So what is multiplication? It seems to me to be one of those base facts that if not considered self-evident cannot be adequately explained. I think the author in the MAA article has it essentially correct, our notions of scaling and counting, central to meaningful sensory experience, seem to be at the core of our intuition for these two concepts.
  13. Feb 26, 2011 #12
    As a personal story, I recall that I didn't know that I wanted to major in Math until sometime during my first Calculus course. When I started taking my second Calc course, I was really upset that the professor nor the book bothered to prove things as rigorously as possible. For example, we still relied on that "a function is continuous at a if you can draw it with out picking up your pencil near a." Clearly, this isn't a very rigorous definition, in fact, speaking as a more mature math student (that is, more mature in math than your average Calc II student) it is a really silly definition.

    Stuff like this really irritated me, but now I see that these sorts of "definitions" are actually pretty good to teach a Calc 1,2,3 student. First of all, with out having several months/weeks of an analysis course, it is really impossible to define continuous. So, the only option is to start first year college students in an analysis course, but I don't think this would work for most people. So, students get crappy, though very intuitive definitions of mathematical ideas. This way, we are not overloaded with tons of definitions. We get to develop an intuition for stuff, and THEN we get to learn the material more rigorously.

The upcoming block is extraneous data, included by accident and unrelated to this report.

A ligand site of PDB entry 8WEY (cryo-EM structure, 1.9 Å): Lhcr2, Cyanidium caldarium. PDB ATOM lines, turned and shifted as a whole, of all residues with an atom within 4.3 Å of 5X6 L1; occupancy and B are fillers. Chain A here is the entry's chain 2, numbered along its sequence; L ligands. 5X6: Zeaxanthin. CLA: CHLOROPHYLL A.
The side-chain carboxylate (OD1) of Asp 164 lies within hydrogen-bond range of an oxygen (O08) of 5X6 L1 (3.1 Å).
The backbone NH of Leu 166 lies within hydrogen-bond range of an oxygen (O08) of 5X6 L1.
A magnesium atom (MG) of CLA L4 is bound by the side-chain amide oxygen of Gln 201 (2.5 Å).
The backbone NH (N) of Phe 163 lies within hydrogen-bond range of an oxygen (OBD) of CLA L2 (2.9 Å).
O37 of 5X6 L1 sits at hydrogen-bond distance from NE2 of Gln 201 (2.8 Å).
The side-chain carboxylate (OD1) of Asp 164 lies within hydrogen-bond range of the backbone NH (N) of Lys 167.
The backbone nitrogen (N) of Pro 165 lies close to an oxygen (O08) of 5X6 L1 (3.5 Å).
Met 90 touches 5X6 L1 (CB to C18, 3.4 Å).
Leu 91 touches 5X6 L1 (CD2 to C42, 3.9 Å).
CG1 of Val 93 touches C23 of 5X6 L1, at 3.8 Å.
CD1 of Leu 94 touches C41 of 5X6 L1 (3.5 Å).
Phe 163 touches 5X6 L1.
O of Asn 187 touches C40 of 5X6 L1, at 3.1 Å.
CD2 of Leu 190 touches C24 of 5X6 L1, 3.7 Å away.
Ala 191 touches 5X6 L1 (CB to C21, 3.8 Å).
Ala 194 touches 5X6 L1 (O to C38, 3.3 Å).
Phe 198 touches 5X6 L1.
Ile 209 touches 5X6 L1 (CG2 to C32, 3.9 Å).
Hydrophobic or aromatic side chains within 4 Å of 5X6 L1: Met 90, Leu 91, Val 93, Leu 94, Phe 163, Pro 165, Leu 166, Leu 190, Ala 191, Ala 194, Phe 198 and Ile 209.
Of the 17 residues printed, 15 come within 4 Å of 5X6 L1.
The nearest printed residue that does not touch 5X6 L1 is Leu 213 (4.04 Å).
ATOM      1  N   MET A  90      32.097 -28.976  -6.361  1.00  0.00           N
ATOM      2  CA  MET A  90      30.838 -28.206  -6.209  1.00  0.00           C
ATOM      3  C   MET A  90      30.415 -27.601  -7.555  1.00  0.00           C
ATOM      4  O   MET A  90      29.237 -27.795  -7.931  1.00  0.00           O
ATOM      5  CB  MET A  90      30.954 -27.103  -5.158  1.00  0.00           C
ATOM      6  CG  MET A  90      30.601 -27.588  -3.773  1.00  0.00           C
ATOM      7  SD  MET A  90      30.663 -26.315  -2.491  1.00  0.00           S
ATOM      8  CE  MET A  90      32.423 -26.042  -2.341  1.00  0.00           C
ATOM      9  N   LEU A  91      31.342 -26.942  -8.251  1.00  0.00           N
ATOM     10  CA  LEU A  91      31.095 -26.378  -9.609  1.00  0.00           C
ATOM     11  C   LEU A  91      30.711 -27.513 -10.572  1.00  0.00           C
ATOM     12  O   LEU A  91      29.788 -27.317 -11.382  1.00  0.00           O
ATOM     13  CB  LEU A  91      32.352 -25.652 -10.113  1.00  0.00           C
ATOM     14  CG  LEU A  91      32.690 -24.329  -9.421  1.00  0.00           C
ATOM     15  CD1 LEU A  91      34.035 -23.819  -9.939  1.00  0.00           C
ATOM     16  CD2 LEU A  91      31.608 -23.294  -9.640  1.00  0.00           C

The same goes for multiplication. Start kids out by telling them that multiplication is repeated addition (though, I, too was taught that division was repeated subtraction and I thought that was insanely stupid). Don't mention rationals or reals until they have a good intuitive understanding of the integers.

    And, if you look at the way most maths were developed, we see that they usually started out describing real objects, and then got more abstract. If I understand correctly, the foundations of calculus weren't laid until well after other areas of calculus had been laid.